I have a certain disquiet about the way we in higher education so often relate success and failure to the attainment or otherwise of goals. This focus on goals is present at all levels of university hierarchy, from enrolment targets set by management, through publication and grants targets set for and by researchers, to the constructive alignment of courses so that learning outcomes determine assessments and course content (Biggs, 1996). Students may be encouraged to set specific, measurable goals in order to proceed towards successful completion of these courses, and there is considerable evidence that a focus on setting and striving towards such goals can indeed enhance academic attainment (Morisano, Hirsh, Peterson, Pihl, & Shore, 2010), as well as deepening a sense of wellbeing as targets are met (Brunstein, 1993). Yet this potentially endless chain of measurable and attainable goals is, by nature, outcomes-oriented and future-focused. We might beneficially pause to consider where they are leading, and whether a focus on process and the present moment might be both a more productive and humane way of spending our time than focusing on setting, breaking down and pursuing goals.
‘We might beneficially pause to consider where [these goals] are leading, and whether a focus on process and the present moment might be both a more productive and humane way of spending our time than focusing on setting, breaking down and pursuing goals.’
Aside from conceiving of the present largely as time and space to be consumed productively for future attainment – which is itself arguably a waste, as well as negligent by definition – the pursuit of goals can be problematic in other ways. First, the deepening sense of wellbeing generated by attaining goals seems contingent upon successfully attaining those goals. Just as success can enhance wellbeing, failure might diminish it; and, given challenging goals, failure is sometimes inevitable. So, it may be worth seeking more stable ground on which to base wellbeing. Second, if the contingent sense of wellbeing caused by successfully attaining goals is threatened by subsequent failure to achieve an end, the response to this threat might be defensive, in which an acquired sense of wellbeing is protected through self-deception, or by attacking the cause of failure. Such a response would not be the honest reflection on strategy and effort necessary for learning. It is also self-defeating, since it negates the purpose of setting measurable goals in order to successfully progress. Additionally, if failure to achieve set goals diminishes wellbeing, students might consequently be discouraged from persisting in future tasks or feel inadequate. When wellbeing depends on the necessarily uncertain attainment of goals, we might thereby set the conditions of its undermining.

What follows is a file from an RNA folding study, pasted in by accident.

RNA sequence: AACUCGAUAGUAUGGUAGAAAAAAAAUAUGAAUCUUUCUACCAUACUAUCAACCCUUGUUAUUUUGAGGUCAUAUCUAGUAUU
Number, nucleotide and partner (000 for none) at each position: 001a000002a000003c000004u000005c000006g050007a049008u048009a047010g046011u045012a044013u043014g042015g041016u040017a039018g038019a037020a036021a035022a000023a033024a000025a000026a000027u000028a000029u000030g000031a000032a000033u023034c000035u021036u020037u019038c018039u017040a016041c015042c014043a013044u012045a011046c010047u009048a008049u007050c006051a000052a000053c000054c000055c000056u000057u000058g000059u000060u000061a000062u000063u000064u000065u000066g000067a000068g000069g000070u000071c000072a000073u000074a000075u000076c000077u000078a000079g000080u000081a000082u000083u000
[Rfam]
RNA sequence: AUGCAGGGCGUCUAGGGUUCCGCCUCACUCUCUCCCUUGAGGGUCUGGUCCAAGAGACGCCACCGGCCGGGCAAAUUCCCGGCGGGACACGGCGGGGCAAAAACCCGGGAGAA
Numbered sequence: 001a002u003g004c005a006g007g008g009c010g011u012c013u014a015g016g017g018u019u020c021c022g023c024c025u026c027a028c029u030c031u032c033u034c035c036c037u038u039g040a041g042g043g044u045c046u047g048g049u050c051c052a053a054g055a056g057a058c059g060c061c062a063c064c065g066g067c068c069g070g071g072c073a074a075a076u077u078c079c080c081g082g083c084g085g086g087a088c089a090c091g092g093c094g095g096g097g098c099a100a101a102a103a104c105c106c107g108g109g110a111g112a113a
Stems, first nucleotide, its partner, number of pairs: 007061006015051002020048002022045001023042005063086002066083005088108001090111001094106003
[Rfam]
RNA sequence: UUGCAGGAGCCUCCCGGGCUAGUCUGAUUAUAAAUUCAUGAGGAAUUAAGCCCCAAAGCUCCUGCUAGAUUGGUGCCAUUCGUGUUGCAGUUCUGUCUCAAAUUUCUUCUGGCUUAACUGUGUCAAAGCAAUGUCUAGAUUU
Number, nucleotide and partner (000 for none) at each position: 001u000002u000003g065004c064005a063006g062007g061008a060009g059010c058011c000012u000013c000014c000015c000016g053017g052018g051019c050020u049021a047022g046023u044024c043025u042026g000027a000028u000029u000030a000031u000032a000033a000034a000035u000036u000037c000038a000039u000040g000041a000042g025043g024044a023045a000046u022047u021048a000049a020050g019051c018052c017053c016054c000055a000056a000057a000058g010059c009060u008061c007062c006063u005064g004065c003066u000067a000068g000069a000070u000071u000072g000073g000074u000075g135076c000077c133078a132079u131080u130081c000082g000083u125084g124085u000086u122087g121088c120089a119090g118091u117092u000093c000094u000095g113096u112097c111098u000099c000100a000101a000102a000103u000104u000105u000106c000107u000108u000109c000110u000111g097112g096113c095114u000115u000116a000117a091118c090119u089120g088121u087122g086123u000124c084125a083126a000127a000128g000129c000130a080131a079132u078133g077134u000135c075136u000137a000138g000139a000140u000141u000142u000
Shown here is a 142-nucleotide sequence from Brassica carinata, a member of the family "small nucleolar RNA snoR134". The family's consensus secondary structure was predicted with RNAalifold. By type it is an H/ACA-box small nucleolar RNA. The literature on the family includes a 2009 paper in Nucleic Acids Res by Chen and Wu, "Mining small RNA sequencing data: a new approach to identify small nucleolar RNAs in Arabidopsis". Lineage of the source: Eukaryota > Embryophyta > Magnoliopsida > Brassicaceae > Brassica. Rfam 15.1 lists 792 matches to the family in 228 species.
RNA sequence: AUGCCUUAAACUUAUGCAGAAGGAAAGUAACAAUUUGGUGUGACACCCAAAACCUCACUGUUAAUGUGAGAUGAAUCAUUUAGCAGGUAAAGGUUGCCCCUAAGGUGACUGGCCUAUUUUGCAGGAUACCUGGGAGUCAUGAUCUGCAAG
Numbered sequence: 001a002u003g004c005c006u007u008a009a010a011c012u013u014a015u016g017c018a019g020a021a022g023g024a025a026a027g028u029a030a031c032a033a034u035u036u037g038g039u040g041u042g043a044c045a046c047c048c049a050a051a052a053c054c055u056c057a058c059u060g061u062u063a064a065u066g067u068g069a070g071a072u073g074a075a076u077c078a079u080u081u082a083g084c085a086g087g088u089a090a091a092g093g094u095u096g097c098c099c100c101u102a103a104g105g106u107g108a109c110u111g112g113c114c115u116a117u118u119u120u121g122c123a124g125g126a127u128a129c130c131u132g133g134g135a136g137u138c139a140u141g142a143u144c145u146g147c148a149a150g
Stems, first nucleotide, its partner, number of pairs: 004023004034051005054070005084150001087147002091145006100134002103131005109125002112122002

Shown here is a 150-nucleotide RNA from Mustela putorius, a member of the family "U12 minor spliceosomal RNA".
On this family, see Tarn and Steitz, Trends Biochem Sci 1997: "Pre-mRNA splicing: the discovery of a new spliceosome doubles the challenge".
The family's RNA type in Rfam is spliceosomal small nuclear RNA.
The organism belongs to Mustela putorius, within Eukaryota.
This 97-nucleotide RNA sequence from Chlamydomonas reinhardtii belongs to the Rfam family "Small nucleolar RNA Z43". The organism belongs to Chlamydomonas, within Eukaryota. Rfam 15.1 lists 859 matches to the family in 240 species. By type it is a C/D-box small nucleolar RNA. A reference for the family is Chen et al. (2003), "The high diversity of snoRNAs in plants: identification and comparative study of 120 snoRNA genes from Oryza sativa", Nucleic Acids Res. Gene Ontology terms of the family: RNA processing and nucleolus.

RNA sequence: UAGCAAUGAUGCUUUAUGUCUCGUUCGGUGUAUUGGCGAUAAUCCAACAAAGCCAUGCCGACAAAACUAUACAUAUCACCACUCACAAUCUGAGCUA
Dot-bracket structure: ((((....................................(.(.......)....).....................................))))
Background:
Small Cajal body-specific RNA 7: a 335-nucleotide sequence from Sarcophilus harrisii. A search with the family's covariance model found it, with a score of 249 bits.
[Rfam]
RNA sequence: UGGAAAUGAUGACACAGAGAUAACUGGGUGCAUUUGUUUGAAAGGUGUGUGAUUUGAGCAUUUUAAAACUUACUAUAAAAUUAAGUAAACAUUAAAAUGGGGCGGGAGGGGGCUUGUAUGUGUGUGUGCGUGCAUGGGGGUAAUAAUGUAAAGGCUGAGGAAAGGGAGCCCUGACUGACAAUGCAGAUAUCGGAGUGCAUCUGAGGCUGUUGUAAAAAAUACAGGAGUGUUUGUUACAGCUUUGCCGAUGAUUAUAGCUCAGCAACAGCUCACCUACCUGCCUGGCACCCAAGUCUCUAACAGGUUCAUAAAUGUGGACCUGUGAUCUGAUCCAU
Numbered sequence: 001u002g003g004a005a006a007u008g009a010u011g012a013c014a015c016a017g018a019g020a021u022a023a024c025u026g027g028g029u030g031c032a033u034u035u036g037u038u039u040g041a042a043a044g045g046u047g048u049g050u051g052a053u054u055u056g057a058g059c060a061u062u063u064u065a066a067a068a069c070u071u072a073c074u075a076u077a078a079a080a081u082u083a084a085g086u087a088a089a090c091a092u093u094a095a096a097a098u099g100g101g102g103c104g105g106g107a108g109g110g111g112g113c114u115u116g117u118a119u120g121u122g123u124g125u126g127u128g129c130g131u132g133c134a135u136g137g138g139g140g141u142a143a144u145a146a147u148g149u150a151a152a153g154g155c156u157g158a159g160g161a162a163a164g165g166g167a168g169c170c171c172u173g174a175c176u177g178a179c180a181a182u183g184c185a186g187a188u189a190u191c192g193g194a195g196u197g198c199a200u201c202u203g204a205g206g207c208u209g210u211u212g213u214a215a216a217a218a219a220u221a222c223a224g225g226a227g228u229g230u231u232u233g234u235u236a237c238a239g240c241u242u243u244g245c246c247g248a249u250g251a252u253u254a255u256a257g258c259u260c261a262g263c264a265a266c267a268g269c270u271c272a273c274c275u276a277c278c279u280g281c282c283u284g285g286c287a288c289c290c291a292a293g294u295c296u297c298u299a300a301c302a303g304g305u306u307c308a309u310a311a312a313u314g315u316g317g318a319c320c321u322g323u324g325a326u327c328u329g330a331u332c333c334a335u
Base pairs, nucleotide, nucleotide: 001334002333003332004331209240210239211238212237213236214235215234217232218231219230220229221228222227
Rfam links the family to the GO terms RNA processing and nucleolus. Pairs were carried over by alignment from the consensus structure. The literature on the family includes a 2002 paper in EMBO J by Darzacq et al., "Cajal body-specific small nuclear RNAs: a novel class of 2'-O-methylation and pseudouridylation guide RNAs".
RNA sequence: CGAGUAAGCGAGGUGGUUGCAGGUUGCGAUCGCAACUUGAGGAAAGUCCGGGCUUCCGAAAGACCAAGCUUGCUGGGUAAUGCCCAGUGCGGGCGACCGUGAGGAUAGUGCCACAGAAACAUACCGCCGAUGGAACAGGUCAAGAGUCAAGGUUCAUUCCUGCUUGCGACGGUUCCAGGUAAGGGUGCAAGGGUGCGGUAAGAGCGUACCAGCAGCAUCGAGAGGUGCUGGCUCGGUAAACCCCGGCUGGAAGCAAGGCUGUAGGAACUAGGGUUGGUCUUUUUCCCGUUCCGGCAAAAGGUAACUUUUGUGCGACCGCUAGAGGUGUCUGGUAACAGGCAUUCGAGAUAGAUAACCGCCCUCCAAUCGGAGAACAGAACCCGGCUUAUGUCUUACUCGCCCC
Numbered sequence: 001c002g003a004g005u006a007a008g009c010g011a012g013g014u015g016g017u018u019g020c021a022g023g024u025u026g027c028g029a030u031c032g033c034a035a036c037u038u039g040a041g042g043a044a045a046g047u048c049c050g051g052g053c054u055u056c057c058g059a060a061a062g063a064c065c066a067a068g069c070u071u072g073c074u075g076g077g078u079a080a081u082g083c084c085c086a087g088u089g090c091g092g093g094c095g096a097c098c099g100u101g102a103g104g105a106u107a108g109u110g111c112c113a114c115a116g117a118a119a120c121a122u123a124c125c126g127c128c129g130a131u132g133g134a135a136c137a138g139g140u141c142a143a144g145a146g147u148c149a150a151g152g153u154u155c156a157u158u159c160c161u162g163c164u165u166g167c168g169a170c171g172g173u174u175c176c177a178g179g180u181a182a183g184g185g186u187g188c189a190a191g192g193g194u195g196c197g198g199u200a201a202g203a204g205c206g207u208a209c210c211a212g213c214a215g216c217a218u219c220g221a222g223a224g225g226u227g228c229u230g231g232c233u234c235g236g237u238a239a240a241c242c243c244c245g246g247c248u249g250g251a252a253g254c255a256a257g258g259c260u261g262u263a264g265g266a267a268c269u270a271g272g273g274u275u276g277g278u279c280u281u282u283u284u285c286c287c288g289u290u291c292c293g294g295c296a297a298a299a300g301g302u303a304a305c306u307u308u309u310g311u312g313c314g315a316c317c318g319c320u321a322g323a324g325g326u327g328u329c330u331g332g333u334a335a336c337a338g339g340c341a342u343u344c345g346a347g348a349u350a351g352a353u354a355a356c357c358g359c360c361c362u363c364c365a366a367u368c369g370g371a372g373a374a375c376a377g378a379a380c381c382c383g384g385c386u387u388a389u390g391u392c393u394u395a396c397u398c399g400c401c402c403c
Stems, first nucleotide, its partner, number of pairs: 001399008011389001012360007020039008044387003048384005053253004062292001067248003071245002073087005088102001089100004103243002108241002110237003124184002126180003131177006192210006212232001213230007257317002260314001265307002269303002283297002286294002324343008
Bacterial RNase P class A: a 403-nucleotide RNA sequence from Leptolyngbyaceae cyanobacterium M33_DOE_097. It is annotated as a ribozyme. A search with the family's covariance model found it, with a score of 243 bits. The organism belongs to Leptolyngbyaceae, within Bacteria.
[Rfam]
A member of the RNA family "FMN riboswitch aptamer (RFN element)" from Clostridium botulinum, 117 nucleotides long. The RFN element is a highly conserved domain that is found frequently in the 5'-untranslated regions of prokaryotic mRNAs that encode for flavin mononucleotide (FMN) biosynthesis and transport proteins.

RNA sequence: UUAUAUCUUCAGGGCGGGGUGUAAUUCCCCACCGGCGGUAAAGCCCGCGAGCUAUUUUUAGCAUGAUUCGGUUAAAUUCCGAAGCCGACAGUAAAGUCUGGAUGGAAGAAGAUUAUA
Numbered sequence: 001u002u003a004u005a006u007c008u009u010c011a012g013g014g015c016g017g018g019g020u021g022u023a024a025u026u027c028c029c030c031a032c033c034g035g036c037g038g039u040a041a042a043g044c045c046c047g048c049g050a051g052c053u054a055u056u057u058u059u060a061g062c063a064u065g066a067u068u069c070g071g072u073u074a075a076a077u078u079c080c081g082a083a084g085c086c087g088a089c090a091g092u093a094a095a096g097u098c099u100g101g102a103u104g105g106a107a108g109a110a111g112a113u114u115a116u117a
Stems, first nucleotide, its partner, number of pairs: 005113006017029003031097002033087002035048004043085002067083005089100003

Furthermore, pursuing goals set by others (academic institutions and departments, course leaders, and so on) is open to abuse, since these goals will not always be those that our students, on reflection, share: pursuing them can reduce a sense of autonomy, which can also undermine wellbeing. Dissent from such goals, however, requires stepping away from them in order to reflect on why they are being pursued in the first place.
As an alternative to the various problems caused by this future-and-outcomes-focused approach, we might usefully consider basing our use of time and space on values and grounding our courses on fostering the values that we and our students would like to enact or embody. In practice, this might mean asking students, on the first day of a course, to decide which values they would like to enact, both as students and thereafter, given their chosen subjects and perhaps ideas of future careers. Once they have generated a list, they could be asked to consider how to enact these values. For example, do they value learning from failure? If so, what actions could they take when they receive assessment feedback in order to enact this value by reflecting on their performance in a way concordant with experiential learning? Shared class values could be published to the class and referred to in class, with instructors encouraging students to act in ways which adhere to those chosen values. We as educators could benefit from living this way, too, since it would free us from the goals of others and return us our autonomy, as well as providing us with a meaningful, self-determined way of being.
Such a model of teaching and learning better fits with what we know about how learning happens. We should focus on the process of learning rather than on hoped-for results, and we should embrace failures as a means to improve strategies or effort – which is worth enacting in itself, both for ourselves and as a model for students, since it is humane and autonomous. This values-based alternative is process-oriented, which is what research suggests we should want in our education programmes; in place of the goal being separate from our present moment, the embodiment or enactment of a chosen value is itself the goal, and is enacted in our present, giving meaning to the present moment beyond its utility value for the future.
Biggs, J. (1996). Enhancing teaching through constructive alignment. Higher Education, 32(3), 347–364. https://doi.org/10.1007/bf00138871
Brunstein, J. C. (1993). Personal goals and subjective well-being: A longitudinal study. Journal of Personality and Social Psychology, 65, 1061–1070.
Morisano, D., Hirsh, J. B., Peterson, J. B., Pihl, R. O., & Shore, B. M. (2010). Setting, elaborating, and reflecting on personal goals improves academic performance. Journal of Applied Psychology, 95(2), 255–264. https://doi.org/10.1037/a0018478